Often titles with a large userbase like Gran Turismo struggle to get viewers as it has a perception of being a casual game with little legitimacy in the scene. What made GT Sport strong was the exciting format.
Despite being FIA-sanctioned, it did not stick to real world rules and instead opted for 10x tyre wear, 10x fuel use and mandatory three pitstops in a 10-lap race!
Importantly, nearly every automotive and motor racing series is looking at esports.
Porsche want to help develop the eco-system, McLaren are developing their Shadow project, the ACO have started their Le Mans Esports series in conjunction with the Motorsport Network, WRC have a world champion, NASCAR are creating a series called eNASCAR Heat Pro League with 704Games, and Blancpain have their own title with Assetto Corsa Competizione.
This is just a snapshot of what's upcoming with plenty more series involved, creating huge diversity coupled with a huge opportunity.
Even last year, one of my team-mates - Enzo Bonito - competed at the Race of Champions after winning its inaugural virtual eROC event, took to the track and was only 0.4 off Petter Solberg in his first time in a real race car.
Racing games have the power to generate new racing fans, in fact many younger fans are educated through games on the series as opposed to broadcast - they aren't interested in traditional motorsport through the traditional routes.
And when you have a sport which requires an extraordinary amount of investment even at the karting level, why not just go into sim racing, its accessible, fun and more competitive than any racing series in the world.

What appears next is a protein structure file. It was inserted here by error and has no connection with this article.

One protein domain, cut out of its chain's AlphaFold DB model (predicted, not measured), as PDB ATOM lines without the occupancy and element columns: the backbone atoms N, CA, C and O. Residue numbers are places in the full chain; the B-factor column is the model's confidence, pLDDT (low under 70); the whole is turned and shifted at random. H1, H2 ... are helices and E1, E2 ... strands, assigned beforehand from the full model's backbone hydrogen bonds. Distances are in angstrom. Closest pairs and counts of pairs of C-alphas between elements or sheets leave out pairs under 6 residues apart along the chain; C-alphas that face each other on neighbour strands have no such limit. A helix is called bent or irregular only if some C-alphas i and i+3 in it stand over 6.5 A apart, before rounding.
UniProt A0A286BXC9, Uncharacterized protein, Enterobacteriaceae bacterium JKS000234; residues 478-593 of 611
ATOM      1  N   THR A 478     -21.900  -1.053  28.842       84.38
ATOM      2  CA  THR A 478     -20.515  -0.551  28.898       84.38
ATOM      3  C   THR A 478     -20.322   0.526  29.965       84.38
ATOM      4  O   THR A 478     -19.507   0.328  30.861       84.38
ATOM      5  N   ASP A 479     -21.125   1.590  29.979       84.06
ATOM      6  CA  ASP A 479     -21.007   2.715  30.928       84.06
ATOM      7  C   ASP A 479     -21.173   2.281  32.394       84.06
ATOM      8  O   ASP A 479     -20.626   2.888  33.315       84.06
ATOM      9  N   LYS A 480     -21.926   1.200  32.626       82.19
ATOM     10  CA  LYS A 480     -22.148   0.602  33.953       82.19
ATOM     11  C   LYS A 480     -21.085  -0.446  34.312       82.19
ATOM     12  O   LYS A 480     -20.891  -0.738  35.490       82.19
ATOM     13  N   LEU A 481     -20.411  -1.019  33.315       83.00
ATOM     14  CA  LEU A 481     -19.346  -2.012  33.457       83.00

Oh and finally, you will probably earn more money in the long run if you are good. So what does the future hold? For traditionalists, sim racing might be seen as a threat.
But I would rather see it as complimenting motorsport and it is a mix of esports and motorsport that will drive fans to tracks - or at least that is what we hope as motorsport fans as well.
There will be significant money coming into the genre, it is a natural fit for advertising wary of popular shooters like Counterstrike or the complexity of League of Legends' strategy.
Racing is palatable and easy to comprehend, with a significant crossover into mainstream sports. Not only that, automotive is changing and needs to invest to reach a new audience.
As a team boss and game developer/publisher I am incredibly excited as we venture into the golden age of sim racing.